One of a Kind Show


Natural Creators: Get to Know These One of a Kind Makers

03 . 30 . 2023

For many, Nature is the basis of life, and art. We caught up with four artists who will be exhibiting their organic creations at the 2023 One of a Kind Spring Show.

Amanda Pohlman and her sister Olga started their women operated jewelry business, Monarca, in a small city in the southwest of Colombia. Today, they work out of a studio in Stanford, CA creating handmade pieces made from real, ethically sourced butterfly wings, pressed flowers, stones, beads and metals.

Tell us about your unique work.

Amanda: We create unique ethically-sourced butterfly wing jewelry with a technique developed exclusively by trial and error over several years. Our butterflies come from a partnership with a butterfly sanctuary in Peru that sends us the wings once the butterflies have expired naturally. We use mainly polyester resin, gold leaf, 14k or 18k gold filled metals, and sterling silver for our pieces.

What inspired you to create using such delicate materials?

Amanda: At the end of my undergrad in biology, I helped my university conduct research to establish a butterfly house and that was fascinating! Learning about different butterflies showed me a world in which sustainably raising butterflies could help protect our ecosystems and create awareness around diversity. I already started Monarca with my sister but at the time we only worked with pressed flowers. After finding ways to source our butterflies ethically, we incorporated butterfly wings in our products. I love creating and designing new pieces, with the satisfaction that through them we are also showing our customers our biodiversity and a reason to protect our ecosystems.

Is there anything you're especially excited to bring to this year's Spring Show?

Amanda: I am so excited to bring back the rainbow wings from the Madagascan Sunset Moth! We will also finally have new designs with semiprecious stones and sterling silver filigree available again as well as brooches and keychains.

Nelida “Nela” Navarrine creates vibrant, textured and translucent works of art that she describes as a new way to communicate in a language that is not spoken.

Tell us about your creative process.

Nela: My flowers are painted with a painting knife from the bottom up with oil or encaustic between multiple layers of resin. My technique provides a subtle impression of the flower, transparency and uneven edges to the piece.

What led you to pursue a career in art?

Nela: My background and work experience are in designing information systems; I initially started painting as a hobby to help heal a loss. However, when I moved to the US in 2009, I had the space, opportunity and support to share what I loved doing, my art. That is when I decided to start my second career in life as an artist.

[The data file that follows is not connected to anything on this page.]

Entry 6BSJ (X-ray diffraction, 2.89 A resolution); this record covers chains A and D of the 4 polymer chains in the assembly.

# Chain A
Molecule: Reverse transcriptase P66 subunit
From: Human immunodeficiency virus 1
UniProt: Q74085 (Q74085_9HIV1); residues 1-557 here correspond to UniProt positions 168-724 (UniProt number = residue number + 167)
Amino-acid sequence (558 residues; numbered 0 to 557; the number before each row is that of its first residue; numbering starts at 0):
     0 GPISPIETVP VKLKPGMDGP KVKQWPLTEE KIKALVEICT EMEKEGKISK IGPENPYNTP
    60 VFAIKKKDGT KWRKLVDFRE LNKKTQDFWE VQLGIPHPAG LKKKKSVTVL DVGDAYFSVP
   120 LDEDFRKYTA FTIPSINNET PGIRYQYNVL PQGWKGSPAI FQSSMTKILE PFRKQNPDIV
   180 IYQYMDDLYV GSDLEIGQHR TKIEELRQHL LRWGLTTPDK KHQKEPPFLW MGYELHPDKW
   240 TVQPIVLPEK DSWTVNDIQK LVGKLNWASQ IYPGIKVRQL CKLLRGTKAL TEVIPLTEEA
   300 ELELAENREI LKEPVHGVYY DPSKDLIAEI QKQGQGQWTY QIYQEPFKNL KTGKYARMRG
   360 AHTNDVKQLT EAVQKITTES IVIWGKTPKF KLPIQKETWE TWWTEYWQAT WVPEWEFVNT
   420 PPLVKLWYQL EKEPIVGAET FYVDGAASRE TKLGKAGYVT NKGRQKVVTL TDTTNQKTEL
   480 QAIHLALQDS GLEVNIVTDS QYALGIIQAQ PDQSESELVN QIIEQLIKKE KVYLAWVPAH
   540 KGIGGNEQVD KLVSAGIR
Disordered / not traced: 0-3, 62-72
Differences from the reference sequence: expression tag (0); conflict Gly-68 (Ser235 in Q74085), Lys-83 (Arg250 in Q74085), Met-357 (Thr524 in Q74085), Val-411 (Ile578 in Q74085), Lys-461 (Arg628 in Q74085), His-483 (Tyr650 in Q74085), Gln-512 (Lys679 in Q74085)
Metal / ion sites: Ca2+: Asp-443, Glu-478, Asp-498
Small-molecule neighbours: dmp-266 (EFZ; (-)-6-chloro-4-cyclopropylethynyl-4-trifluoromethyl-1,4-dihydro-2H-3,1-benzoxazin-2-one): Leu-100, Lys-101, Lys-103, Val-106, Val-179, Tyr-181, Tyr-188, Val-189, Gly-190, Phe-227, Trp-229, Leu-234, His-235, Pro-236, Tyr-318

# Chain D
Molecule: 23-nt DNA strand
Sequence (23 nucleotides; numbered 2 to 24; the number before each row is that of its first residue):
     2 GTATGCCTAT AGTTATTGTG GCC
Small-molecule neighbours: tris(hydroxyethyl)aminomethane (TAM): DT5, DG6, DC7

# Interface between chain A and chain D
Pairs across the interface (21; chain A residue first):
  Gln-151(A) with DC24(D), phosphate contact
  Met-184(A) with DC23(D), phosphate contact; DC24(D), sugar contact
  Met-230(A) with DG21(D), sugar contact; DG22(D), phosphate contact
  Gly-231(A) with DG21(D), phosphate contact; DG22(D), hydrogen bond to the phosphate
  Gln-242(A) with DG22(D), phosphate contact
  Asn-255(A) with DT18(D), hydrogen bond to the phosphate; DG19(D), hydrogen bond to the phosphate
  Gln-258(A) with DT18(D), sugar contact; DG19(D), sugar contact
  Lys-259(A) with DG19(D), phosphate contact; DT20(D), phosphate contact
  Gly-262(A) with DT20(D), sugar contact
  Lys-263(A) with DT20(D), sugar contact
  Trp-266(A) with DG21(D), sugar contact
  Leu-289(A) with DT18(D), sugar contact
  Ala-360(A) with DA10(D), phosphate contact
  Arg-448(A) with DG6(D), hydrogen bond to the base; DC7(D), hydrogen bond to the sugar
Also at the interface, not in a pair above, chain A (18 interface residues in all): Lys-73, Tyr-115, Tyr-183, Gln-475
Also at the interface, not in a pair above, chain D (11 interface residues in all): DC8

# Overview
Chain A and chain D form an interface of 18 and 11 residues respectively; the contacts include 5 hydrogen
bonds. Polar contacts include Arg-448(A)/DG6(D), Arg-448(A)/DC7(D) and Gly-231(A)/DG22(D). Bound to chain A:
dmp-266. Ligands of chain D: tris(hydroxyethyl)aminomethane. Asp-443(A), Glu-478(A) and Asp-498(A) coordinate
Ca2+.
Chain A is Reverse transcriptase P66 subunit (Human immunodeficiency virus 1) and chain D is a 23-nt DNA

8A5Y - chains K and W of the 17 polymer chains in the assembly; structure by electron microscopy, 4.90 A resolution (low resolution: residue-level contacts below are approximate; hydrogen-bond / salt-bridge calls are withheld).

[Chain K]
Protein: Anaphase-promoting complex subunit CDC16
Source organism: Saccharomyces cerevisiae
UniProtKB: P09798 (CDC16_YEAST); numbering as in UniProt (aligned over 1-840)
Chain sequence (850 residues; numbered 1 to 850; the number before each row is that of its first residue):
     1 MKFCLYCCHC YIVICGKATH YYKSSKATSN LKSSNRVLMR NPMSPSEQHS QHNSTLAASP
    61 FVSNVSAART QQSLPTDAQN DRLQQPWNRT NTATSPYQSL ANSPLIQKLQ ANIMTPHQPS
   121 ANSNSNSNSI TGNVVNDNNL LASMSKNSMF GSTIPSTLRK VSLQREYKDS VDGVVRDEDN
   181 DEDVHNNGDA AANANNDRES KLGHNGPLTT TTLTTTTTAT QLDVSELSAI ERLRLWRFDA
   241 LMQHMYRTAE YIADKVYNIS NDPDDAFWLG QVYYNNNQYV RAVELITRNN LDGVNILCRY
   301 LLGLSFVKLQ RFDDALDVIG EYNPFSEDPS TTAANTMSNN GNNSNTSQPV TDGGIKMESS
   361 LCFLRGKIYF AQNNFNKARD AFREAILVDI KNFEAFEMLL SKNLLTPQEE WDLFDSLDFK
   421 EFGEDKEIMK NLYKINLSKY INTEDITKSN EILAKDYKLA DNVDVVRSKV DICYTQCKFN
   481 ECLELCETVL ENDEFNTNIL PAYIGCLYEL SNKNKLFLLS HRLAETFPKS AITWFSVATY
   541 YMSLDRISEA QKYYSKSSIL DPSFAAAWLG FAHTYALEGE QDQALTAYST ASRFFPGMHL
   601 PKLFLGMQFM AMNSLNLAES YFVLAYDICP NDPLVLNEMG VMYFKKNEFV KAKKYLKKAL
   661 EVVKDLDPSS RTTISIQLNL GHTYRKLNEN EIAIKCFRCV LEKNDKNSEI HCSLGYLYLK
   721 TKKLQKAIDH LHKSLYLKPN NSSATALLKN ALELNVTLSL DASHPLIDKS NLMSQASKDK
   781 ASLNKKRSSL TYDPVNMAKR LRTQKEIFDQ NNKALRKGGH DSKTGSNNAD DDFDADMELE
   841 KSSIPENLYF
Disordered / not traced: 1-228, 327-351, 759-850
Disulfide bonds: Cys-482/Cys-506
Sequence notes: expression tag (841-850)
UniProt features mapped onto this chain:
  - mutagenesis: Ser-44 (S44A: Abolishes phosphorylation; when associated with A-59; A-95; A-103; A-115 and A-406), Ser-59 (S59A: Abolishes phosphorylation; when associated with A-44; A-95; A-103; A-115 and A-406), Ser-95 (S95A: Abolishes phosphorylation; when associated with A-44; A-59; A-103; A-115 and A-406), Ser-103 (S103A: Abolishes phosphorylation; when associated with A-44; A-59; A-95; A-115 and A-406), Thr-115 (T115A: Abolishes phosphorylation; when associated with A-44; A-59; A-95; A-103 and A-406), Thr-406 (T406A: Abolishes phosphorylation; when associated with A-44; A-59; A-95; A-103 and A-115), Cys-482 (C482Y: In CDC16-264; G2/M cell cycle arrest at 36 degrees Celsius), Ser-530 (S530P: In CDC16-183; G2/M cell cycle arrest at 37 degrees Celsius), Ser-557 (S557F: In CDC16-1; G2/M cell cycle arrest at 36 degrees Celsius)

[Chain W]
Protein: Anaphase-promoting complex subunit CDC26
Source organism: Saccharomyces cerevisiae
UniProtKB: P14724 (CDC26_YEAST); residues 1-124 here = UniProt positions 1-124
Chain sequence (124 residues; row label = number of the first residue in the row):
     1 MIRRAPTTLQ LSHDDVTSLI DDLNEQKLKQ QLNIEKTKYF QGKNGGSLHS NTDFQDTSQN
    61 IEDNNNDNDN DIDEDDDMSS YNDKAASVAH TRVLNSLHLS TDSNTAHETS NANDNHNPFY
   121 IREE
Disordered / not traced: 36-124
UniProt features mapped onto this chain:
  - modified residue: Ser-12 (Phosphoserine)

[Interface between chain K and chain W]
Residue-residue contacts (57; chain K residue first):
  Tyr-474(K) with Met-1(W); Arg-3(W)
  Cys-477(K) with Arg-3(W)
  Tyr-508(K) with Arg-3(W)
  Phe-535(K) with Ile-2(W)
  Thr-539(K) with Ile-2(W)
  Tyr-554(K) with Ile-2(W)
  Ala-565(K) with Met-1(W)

What does handmade mean to you? Do you have a most cherished handmade possession?

Nela: Handmade means that part of the heart of the artist is inside the piece. I have a runner handmade by my great grandmother that I cherish.

Laura Cott celebrates the natural world through minimalistic design, expressive details, and the beauty of simplicity in the nature through minimalistic design, expressive details, fine art, watercolor, and illustration.

What led you to become an artist?

Laura: I have always used art to express my emotions, I always drew and designed what I wanted for myself, and it became a way to work out what I wanted to express to others. Art is also a love letter to the beauty around me. I like bringing beauty into the world and bringing it out of others.

What inspires you to create?

Laura: My mood plays a huge role in my creative process. I am also influenced by the seasons, the sunlight and ultimately what is happening in the landscape of the earth seasonally. When I find a subject, a color palette, or even a flower arrangement, I will use that to create a lot of studies and, from the start, build out a collection of similarly inspired works.

What does handmade mean to you? Do you have a most cherished handmade possession?

Laura: Handmade is about the process and problem-solving of whatever you are creating. When you dream something up from an idea and transform it into something tangible and available, you not only have to dream it, but you are physically doing it too. One of my most cherished handmade possessions is a hand knitted quilt from my grandmother.

Carolyn Copper of Copper Range photography draws from her life experiences and environmental knowledge to create striking, sought-after wildlife and nature focused art works.

Why did you become an artist?

Carolyn: My love and respect for Nature. I worked for the federal government for 25 years and retired as an Assistant Inspector General at the United States Environmental Protection Agency in Washington, DC. In my career, I witnessed significant global environmental challenges that are rarely seen or heard of. Now, having learned from that experience, I spend and dedicate my time traveling all over as a wildlife professional, photographer, blogger, podcaster, and artist in order to share beautiful stories and images that showcase the beauty of our natural world.

Is there anything you're especially excited to bring to this year's Spring Show?

Carolyn: I'm very excited to bring my work to Chicago! I'm originally from the Midwest and Chicago is an incredible city that I love to visit. Shoppers at the Spring show are going to see my newest and most eye-catching pieces.

What does handmade mean to you?

Carolyn: A seller has added their own creative process to the product they sell, and is integral to or solely responsible for designing and creating what they sell.

Meet these makers and hundreds more at the One of a Kind Spring Show, April 28-30!